Woodrow W. Sayre Was Adventurous Climber, Thinker

Philosophy professor and mountain climber Woodrow Wilson Sayre died at his home in Vineyard Haven, on Sept. 16. He was 83.

A Phi Beta Kappa graduate of Williams College, Dr. Sayre served in the United States Air Force from 1942 to 1947 before earning his master's and doctorate degrees from Harvard University. He was then a professor of philosophy at Pomona College in California, at Tufts University in Medford, and at Springfield College in Springfield.

A maverick in mind, spirit, and heart, Dr. Sayre led a four-man, privately-financed expedition to Mount Everest in 1962. Only 12 attempts on the peak had been made to that point, all of them using bottled oxygen, which Sayre and his team did not use. Though accidents and bad weather stopped the team short of the summit, Sayre himself reached an altitude of 25,500 feet. His book, Four Against Everest, helped popularize climbing by describing its beauties and exhilarations, and dramatizing its unequalled opportunities for both solitude and companionship. Immortal friendships are formed, he wrote, "when you have walked the feather edge of danger with someone, when you have held his life at the end of a rope. The deepest friendships spring from sharing danger as well as safety, failure as well as success."

A beloved presence on Martha's Vineyard for many decades, Woodrow Sayre was a master of chess, Scrabble, sailing, crossword puzzles, and duplicate bridge. He served on the Tisbury finance committee, and was a stirring performer in many Island dramatic events.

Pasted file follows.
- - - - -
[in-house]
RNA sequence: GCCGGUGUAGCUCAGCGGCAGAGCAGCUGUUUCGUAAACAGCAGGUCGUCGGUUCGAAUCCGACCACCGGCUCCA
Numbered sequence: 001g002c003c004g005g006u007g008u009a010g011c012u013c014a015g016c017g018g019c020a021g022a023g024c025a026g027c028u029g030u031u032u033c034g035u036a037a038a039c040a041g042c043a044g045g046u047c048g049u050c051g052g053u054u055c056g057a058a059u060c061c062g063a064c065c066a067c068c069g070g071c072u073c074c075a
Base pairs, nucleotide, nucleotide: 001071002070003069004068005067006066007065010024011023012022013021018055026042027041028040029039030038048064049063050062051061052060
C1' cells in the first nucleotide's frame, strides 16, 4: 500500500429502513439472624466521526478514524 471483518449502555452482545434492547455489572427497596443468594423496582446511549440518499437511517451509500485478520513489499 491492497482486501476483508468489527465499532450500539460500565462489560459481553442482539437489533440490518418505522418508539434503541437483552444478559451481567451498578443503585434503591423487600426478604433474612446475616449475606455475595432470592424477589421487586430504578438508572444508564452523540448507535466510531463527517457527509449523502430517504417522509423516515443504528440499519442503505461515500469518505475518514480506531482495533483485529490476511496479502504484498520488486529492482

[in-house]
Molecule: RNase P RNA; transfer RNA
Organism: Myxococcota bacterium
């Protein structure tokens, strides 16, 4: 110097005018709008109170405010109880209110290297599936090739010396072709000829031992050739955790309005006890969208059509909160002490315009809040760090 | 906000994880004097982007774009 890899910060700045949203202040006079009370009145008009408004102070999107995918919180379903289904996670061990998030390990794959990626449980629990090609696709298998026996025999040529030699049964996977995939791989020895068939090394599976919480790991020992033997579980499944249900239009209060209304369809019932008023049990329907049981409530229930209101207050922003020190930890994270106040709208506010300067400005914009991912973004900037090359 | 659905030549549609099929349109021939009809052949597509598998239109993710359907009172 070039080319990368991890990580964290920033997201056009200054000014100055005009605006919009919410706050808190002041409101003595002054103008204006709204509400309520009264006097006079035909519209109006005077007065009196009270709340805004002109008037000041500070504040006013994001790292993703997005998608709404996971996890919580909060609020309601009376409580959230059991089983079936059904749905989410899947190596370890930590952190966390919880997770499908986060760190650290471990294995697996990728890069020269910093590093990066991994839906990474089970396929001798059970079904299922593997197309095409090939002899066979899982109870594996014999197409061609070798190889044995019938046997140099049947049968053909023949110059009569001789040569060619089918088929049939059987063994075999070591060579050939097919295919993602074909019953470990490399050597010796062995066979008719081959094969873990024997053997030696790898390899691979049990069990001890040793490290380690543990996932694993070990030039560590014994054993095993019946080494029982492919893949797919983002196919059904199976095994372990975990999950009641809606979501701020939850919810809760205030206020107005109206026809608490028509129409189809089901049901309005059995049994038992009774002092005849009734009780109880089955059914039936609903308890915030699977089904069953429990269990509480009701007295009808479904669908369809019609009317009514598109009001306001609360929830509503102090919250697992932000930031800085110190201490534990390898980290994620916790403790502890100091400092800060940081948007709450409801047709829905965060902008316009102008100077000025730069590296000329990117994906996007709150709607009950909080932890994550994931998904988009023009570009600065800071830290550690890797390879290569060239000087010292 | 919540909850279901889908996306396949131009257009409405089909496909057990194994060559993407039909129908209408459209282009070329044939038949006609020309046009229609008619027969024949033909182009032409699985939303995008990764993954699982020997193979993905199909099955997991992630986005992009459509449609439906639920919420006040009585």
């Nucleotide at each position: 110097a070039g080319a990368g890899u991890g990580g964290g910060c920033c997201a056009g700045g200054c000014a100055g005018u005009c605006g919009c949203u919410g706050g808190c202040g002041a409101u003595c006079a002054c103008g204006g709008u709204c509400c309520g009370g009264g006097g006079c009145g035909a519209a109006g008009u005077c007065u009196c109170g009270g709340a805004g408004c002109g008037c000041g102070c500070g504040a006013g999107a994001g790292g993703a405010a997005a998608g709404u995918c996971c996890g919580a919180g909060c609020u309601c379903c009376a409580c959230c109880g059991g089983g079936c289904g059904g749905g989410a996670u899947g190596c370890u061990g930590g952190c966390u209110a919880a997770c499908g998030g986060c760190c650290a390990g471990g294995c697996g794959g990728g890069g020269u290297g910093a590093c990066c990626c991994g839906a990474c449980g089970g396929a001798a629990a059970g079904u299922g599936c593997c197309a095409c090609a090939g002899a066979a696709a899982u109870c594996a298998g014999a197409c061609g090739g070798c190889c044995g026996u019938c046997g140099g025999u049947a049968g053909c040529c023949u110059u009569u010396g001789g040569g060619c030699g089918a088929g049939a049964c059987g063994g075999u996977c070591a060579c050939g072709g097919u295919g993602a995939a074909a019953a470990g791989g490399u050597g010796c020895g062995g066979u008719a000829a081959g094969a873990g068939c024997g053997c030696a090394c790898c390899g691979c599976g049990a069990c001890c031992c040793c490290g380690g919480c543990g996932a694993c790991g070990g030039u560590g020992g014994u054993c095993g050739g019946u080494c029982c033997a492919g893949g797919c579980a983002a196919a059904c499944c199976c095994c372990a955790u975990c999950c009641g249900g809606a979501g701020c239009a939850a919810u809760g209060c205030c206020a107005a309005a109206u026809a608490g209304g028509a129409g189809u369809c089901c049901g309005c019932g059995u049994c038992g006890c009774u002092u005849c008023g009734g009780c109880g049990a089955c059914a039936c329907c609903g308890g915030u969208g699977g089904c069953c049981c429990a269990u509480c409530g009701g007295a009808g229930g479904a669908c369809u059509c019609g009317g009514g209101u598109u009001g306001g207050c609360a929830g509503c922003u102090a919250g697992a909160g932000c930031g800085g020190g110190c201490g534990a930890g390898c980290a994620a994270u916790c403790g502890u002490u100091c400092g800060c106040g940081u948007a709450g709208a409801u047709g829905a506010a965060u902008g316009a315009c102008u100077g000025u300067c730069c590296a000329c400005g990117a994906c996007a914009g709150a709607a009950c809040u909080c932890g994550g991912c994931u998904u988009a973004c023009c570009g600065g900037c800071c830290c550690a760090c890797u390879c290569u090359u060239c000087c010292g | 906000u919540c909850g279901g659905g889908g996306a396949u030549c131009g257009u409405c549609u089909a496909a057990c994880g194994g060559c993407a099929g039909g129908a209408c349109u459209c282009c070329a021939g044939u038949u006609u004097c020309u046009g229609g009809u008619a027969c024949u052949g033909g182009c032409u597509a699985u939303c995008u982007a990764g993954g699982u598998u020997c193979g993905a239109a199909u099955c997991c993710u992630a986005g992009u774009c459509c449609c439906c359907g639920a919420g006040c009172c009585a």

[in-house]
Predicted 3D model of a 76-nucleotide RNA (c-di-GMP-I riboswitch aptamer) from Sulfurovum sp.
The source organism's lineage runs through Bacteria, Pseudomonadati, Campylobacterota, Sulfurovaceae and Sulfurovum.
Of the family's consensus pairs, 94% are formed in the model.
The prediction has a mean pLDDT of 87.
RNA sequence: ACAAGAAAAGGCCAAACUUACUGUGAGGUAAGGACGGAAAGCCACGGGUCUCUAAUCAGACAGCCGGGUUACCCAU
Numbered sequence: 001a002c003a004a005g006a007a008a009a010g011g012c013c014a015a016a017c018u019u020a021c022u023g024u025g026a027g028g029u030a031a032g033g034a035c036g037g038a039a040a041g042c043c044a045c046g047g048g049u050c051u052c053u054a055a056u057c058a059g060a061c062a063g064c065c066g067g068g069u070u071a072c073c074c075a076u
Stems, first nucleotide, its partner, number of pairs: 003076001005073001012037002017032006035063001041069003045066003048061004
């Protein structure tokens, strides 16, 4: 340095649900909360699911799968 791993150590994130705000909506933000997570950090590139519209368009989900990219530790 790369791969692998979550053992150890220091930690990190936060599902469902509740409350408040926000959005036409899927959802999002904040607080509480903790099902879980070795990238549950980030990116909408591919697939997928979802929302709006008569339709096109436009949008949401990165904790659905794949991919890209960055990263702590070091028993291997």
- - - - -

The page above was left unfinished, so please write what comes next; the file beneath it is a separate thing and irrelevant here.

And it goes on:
He was the son of Francis B. Sayre, former commissioner to the Philippines, and of Jessie Wilson Sayre, daughter of President Woodrow Wilson. He is survived by his daughters, Jennifer Sayre of Martha's Vineyard and Martha Sayre Caliri of Braintree; his granddaughter, Mollie Caliri; his stepchildren, Elizabeth Badaracco of Framingham and Jeffrey Sayre of Martha's Vineyard, and his brother, Francis B. Sayre, Jr., retired dean of the Episcopal National Cathedral in Washington, D.C.

Woodrow Sayre's life was one of intellectual, spiritual and physical adventure. "Mere security is a barren ideal," he wrote. "It is more exciting to discover new lands, and to think what may be just over the next ridge."

A memorial service will be held on Saturday, Oct. 12, at 3 p.m. at Grace Episcopal Church in Vineyard Haven. The family has asked that memorial gifts in his name be given to Grace Church.

Arrangements are under the care of the Chapman, Cole and Gleason Funeral Home in Oak Bluffs.